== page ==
Pfizer BNT-162b2 Vaccine: Academic Summary

The following is a summary of the primary literature written by Fernando P. Polack, M.D., Stephen J. Thomas, M.D., Nicholas Kitchin, M.D., Judith Absalon, M.D., Alejandra Gurtman, M.D., Stephen Lockhart, D.M., John L. Perez, M.D., Gonzalo Pérez Marc, M.D., Edson D. Moreira, M.D., Cristiano Zerbini, M.D., Ruth Bailey, B.Sc., Kena A. Swanson, Ph.D., et al., for the C4591001 Clinical Trial Group. all figures represented here are directly from the paper ‘Safety and Efficacy of the BNT162b2 mRNA Covid-19 Vaccine’ published Dec. 10, 2020.

I hope this summary could be of use to those who have a background in science and are curious to the safety and efficacy studies of the Pfizer vaccine, but don’t care to sift through the primary literature itself to gather the main points.

A video brief will follow this shortly for those who prefer, as opposed to reading this lengthy write-up.


BNT162b2 is an mRNA vaccine coupled with a lipid nanoparticle vector. The mRNA sequence represented in this vaccine codes for the spike protein on the surface of the SARS-CoV-2 virus. The spike protein is responsible for cell entry of the virus, as it contacts the ACE2 receptor on the cell surface, causing coupling and cell infection. mRNA for this protein enters the cell (but not the cell nucleus), and cell ribosomes translate the sequence into spike proteins. This allows the immune system to produce specific antibodies that will recognize SARS-CoV-2 in the future, preventing infection and illness.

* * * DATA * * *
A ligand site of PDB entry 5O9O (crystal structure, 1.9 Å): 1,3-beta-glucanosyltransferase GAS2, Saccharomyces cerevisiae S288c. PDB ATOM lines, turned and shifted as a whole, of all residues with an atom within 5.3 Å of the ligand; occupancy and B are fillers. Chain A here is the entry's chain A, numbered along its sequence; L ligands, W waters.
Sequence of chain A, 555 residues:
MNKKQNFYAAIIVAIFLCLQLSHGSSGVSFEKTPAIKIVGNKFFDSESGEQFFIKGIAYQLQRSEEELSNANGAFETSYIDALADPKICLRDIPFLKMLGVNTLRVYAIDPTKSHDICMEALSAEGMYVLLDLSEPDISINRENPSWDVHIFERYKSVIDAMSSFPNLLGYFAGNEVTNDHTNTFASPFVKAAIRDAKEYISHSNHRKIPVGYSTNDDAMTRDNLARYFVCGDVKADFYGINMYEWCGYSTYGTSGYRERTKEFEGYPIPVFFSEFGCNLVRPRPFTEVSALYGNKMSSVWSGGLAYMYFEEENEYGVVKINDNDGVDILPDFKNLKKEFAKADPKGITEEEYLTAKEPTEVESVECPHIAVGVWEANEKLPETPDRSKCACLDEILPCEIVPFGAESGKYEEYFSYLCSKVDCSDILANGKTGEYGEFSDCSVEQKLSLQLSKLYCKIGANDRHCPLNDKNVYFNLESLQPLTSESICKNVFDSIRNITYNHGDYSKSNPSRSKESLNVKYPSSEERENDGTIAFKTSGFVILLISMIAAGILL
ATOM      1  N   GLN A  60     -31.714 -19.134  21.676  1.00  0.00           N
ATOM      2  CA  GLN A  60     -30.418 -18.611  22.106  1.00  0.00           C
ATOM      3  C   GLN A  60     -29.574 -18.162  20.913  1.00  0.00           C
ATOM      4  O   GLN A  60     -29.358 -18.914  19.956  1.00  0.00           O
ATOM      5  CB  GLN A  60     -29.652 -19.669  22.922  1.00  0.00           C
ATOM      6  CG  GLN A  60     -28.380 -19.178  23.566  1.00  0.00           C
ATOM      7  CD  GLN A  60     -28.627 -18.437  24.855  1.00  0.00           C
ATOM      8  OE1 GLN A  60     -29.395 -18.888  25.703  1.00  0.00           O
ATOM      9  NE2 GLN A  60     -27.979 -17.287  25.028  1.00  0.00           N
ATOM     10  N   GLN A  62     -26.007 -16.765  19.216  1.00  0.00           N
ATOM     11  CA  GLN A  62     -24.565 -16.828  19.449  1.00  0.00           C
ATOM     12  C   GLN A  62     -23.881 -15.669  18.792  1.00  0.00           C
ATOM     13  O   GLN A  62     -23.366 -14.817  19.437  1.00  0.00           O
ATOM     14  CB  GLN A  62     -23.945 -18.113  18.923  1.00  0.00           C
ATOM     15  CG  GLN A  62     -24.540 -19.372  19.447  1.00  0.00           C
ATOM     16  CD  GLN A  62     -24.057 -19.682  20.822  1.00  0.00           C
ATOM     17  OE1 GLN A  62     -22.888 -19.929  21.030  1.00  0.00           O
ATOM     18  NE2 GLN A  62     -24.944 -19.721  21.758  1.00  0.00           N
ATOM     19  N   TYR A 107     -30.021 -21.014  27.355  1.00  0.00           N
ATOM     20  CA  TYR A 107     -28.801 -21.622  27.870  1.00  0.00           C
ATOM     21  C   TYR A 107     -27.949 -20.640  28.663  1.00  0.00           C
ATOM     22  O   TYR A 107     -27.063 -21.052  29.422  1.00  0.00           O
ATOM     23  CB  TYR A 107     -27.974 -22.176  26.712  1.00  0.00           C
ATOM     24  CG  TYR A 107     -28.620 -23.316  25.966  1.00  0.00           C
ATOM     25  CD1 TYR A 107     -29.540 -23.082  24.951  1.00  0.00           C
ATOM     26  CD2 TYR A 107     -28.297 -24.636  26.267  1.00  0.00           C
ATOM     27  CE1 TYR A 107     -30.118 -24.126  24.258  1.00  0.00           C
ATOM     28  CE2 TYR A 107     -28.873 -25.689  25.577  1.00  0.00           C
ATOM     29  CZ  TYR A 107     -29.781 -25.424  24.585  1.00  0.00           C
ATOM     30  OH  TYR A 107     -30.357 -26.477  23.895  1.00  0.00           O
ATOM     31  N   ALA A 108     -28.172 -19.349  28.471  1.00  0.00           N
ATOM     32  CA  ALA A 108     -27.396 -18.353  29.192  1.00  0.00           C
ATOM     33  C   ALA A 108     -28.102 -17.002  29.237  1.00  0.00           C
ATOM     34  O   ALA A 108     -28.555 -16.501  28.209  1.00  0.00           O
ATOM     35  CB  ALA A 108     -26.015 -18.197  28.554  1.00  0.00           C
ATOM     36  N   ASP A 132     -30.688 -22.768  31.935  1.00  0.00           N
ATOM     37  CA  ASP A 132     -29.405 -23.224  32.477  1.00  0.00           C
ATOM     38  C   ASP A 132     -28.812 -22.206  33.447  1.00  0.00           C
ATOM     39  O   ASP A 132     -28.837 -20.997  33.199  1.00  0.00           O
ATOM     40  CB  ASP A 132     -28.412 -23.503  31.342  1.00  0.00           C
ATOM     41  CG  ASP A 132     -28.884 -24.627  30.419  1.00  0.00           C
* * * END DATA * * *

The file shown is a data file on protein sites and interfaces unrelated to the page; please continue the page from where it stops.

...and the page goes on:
This study was a placebo-controlled, double blind study on the efficacy of a two-injection sequence of vaccine targeting the SARS-CoV-2 virus. Participants were randomly assigned to receive either a saline placebo or the vaccine, in a 1:1 ratio.

  • Administration: two injections, 21 days apart, administered intramuscularly into the deltoid muscle of either 30µg of BNT162b2 or saline placebo.

Total final group counts: 18,860 participants received the BNT162b2 vaccine. 18,846 received the placebo.

Safety Findings:

Side effects, both systemic (up to 14 weeks after injection) and acute (up to 30 minutes after injection), appear to be marginally higher than that of the yearly flu vaccine (an attenuated virus vaccine). Safety effects for the 196 HIV patients were evaluated separately and are not included in these figures.

  • Systemic side effects: Reported systemic side effects varied by age group and by injection number in the series. The most common side effect across all age groups was

fatigue, as shown below. Fatigue occurred more frequently in younger participants (16-55 years of age). The next two most reported systemic side effects were headache and muscle pain.

  • Local side effects: By far the most reported immediate side effect was pain at the injection site. Younger patients (16-55 years old) reported pain at the injection site more frequently than in the older group (55+). Participants in the first injection sequence (83 participants in the younger group and 71 in the older group) and reported more pain at the injection site than in the second injection sequence.
  • Adverse effects: More BNT162b2 recipients reported any adverse effects than placebo recipients (27% and 12%, respectively) as well as related adverse effects (21% and 5%, respectively). These adverse effects included most commonly lymphadenopathy (inflammation of the lymph nodes) reported by 64 vaccine recipients, as opposed to 6 placebo recipients.

Four other related adverse side effects were reported: 1 shoulder injury related to vaccine administration, 1 right axillary lymphadenopathy, 1 paroxysmal ventricular arrythmia, and 1 right leg paresthesia.

Four placebo recipients and two BNT162b2 recipients died during the course of the study. Among the four placebo recipients who died, two died from unknown causes, one from hemorrhagic stroke, and one from myocardial infarction. Among the two BNT162b2 recipients who died, one died from arteriosclerosis, and one from cardiac arrest. All deaths were found to be unrelated to either vaccine or placebo.

Safety monitoring will continue for 2 years after the administration of the second injection.

Efficacy findings: